... Corny always means sincere, unless it's really contrived, and then it's a different kind of corny. When people are so saccharine and melodramatic and sincere, it can come off like that. I don't think they were necessarily trying to be someone they weren't. I don't want to say the way they look back at it is wrong because they know what that was like and what they were doing, but I have a suspicion that they were a little embarrassed about being that heart-on-sleeve about things. I understand because pretty much every rock artist went through the '80s phase with the synths. By the time the '90s came, all the reverb dried up, and they went, "Oh god, our hair! Oh god, those clothes! Oh god, those keyboards! What were we thinking?" It just kinda pisses me off a little bit. I understand going through a phase and needing to shift gears in a really big way all the sudden. We all go through that in our lives where we have these huge growth spurts - we end up dressing different, acting different. I remember reading that Geddy said "Tai Shan" was a mistake. That fucking hurt. That hurt. Because that song is a spiritual masterpiece. Yeah, it's fucking corny. Those pan flutes - I fucking get it. But the song is about standing on a sacred mountain and having a spiritual experience. Calling that a mistake is just wrong to me. ...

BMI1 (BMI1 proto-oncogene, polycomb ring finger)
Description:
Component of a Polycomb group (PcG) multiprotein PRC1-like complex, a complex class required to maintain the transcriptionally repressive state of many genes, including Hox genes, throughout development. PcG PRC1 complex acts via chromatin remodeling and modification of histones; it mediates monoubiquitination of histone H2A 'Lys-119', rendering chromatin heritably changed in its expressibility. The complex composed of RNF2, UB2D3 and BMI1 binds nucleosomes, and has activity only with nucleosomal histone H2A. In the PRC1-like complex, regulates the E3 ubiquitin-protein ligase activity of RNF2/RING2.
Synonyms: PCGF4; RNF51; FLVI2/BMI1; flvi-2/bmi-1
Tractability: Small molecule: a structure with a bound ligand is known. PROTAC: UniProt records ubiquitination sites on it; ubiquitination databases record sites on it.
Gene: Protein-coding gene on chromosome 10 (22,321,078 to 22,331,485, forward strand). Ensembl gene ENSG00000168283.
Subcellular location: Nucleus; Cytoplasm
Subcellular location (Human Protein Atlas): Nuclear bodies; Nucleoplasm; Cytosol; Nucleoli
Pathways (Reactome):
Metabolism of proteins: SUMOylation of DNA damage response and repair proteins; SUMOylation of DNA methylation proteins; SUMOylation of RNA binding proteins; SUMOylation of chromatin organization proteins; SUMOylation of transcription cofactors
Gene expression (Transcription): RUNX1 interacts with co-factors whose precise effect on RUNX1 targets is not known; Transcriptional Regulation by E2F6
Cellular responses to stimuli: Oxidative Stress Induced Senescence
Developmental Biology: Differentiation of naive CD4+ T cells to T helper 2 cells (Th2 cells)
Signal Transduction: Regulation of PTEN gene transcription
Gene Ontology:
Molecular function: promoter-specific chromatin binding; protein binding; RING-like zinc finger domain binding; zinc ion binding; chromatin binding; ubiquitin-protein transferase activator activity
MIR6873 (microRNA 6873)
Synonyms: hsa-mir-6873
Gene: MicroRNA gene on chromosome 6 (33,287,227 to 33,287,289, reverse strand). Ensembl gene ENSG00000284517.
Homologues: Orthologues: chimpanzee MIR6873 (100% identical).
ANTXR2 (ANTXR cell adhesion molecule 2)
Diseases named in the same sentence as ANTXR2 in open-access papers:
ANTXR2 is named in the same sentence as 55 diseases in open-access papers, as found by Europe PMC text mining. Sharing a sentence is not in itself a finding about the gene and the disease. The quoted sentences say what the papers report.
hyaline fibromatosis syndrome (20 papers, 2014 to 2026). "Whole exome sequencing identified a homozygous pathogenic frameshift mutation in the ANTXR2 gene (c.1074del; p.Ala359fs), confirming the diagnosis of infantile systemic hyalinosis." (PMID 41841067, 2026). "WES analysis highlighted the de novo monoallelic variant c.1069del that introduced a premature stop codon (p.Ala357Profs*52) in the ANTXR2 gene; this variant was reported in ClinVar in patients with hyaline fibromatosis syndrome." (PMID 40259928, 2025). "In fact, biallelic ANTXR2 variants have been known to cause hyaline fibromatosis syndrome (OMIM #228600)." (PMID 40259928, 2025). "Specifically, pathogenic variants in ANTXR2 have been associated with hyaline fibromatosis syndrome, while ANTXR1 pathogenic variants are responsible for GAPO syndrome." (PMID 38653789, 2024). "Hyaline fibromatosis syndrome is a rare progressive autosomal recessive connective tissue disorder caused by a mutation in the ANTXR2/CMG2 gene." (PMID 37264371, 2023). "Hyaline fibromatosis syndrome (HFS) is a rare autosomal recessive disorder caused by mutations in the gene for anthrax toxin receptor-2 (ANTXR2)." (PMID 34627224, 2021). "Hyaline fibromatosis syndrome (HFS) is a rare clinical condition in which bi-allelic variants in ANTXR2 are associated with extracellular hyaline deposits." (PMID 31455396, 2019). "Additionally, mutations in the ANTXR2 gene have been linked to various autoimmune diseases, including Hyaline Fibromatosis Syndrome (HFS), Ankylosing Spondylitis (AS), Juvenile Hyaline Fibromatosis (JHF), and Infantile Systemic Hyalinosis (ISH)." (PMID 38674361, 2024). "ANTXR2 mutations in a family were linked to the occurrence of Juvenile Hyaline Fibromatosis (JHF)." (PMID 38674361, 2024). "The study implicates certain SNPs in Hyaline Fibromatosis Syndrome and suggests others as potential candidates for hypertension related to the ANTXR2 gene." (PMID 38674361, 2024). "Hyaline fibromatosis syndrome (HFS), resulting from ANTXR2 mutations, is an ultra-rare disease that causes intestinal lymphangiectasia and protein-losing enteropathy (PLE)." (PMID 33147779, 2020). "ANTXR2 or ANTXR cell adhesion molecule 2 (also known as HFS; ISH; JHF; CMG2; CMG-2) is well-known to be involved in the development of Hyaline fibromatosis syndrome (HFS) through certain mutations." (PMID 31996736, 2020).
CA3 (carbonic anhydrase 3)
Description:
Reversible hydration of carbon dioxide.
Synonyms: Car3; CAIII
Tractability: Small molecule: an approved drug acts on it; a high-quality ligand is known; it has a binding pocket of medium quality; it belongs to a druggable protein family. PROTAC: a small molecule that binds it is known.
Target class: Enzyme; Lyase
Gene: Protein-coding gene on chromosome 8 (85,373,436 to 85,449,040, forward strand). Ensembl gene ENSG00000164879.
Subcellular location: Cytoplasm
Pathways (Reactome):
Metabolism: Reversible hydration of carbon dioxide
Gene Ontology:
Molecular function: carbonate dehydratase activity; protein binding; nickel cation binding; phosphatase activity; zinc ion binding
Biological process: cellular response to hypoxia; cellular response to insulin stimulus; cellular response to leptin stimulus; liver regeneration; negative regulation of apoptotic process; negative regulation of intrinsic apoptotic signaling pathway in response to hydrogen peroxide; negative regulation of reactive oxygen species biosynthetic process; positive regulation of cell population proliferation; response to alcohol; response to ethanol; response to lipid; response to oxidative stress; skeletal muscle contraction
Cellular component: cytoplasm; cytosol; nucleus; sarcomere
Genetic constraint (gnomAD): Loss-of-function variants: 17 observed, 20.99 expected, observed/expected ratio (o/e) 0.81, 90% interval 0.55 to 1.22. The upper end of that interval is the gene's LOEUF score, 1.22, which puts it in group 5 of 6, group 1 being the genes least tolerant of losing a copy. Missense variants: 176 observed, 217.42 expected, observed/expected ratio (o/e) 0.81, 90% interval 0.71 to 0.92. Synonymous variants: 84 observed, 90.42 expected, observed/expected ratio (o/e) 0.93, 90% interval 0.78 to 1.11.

CultureSonar.com posted a story this past week on The Age of The Great Rock 'n Roll Logo, and one of the classic band logos featured is Rush's iconic Starman:

There are two parts to this logo that stand out, the star and the naked man. Hugh Syme began designing album covers for Rush as far back as 1975's Caress of Steel (their 3rd album) and came up with the iconic "Starman" logo for the band's classic 2112 album in 1976. Syme described his design collaboration with drummer Neal Peart this way: "He (Peart) simply described the Red Star Of The Solar Federation as being all that is contrary to free thought and creativity, and the man as our hero. I simply combined the two." Over the years, Rush has denied that the star is a pentagram or promotion of paganism. They point out that although a pentagram is a five-pointed star, their logo is a red star inside a circle.